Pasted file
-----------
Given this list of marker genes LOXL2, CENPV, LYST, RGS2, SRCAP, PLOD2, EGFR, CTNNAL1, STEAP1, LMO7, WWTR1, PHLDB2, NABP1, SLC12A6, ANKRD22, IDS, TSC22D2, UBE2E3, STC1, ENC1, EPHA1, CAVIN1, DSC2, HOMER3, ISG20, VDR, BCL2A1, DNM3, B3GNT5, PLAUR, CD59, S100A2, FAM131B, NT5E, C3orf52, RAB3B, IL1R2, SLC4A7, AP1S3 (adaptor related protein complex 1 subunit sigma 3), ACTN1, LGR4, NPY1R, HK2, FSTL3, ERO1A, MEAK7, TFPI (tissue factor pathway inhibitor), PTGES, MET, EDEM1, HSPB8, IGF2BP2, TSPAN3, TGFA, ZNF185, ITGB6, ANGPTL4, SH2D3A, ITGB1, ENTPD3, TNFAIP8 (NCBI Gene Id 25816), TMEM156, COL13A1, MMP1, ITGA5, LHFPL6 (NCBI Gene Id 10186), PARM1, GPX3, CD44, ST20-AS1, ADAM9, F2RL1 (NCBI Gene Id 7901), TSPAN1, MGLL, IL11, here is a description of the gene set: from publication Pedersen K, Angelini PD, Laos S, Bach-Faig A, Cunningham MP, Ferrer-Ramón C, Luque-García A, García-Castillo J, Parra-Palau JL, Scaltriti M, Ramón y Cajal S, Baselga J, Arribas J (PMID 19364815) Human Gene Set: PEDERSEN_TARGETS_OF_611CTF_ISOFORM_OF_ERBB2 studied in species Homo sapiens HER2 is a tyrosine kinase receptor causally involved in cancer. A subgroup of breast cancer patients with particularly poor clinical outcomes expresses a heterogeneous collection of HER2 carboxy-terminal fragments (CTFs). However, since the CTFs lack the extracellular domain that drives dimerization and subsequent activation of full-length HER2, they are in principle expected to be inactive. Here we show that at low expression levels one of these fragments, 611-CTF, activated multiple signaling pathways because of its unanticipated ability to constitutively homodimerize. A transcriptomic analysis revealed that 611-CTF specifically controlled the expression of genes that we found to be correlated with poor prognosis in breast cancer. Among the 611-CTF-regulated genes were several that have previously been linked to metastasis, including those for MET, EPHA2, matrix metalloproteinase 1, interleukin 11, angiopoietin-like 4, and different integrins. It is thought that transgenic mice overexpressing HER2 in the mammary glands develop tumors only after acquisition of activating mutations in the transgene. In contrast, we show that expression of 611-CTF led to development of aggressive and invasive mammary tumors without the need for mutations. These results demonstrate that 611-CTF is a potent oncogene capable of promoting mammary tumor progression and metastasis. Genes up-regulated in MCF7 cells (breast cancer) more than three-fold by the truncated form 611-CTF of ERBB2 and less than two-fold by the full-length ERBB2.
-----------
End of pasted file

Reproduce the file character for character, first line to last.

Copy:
Given this list of marker genes LOXL2, CENPV, LYST, RGS2, SRCAP, PLOD2, EGFR, CTNNAL1, STEAP1, LMO7, WWTR1, PHLDB2, NABP1, SLC12A6, ANKRD22, IDS, TSC22D2, UBE2E3, STC1, ENC1, EPHA1, CAVIN1, DSC2, HOMER3, ISG20, VDR, BCL2A1, DNM3, B3GNT5, PLAUR, CD59, S100A2, FAM131B, NT5E, C3orf52, RAB3B, IL1R2, SLC4A7, AP1S3 (adaptor related protein complex 1 subunit sigma 3), ACTN1, LGR4, NPY1R, HK2, FSTL3, ERO1A, MEAK7, TFPI (tissue factor pathway inhibitor), PTGES, MET, EDEM1, HSPB8, IGF2BP2, TSPAN3, TGFA, ZNF185, ITGB6, ANGPTL4, SH2D3A, ITGB1, ENTPD3, TNFAIP8 (NCBI Gene Id 25816), TMEM156, COL13A1, MMP1, ITGA5, LHFPL6 (NCBI Gene Id 10186), PARM1, GPX3, CD44, ST20-AS1, ADAM9, F2RL1 (NCBI Gene Id 7901), TSPAN1, MGLL, IL11, here is a description of the gene set: from publication Pedersen K, Angelini PD, Laos S, Bach-Faig A, Cunningham MP, Ferrer-Ramón C, Luque-García A, García-Castillo J, Parra-Palau JL, Scaltriti M, Ramón y Cajal S, Baselga J, Arribas J (PMID 19364815) Human Gene Set: PEDERSEN_TARGETS_OF_611CTF_ISOFORM_OF_ERBB2 studied in species Homo sapiens HER2 is a tyrosine kinase receptor causally involved in cancer. A subgroup of breast cancer patients with particularly poor clinical outcomes expresses a heterogeneous collection of HER2 carboxy-terminal fragments (CTFs). However, since the CTFs lack the extracellular domain that drives dimerization and subsequent activation of full-length HER2, they are in principle expected to be inactive. Here we show that at low expression levels one of these fragments, 611-CTF, activated multiple signaling pathways because of its unanticipated ability to constitutively homodimerize. A transcriptomic analysis revealed that 611-CTF specifically controlled the expression of genes that we found to be correlated with poor prognosis in breast cancer. Among the 611-CTF-regulated genes were several that have previously been linked to metastasis, including those for MET, EPHA2, matrix metalloproteinase 1, interleukin 11, angiopoietin-like 4, and different integrins. It is thought that transgenic mice overexpressing HER2 in the mammary glands develop tumors only after acquisition of activating mutations in the transgene. In contrast, we show that expression of 611-CTF led to development of aggressive and invasive mammary tumors without the need for mutations. These results demonstrate that 611-CTF is a potent oncogene capable of promoting mammary tumor progression and metastasis. Genes up-regulated in MCF7 cells (breast cancer) more than three-fold by the truncated form 611-CTF of ERBB2 and less than two-fold by the full-length ERBB2.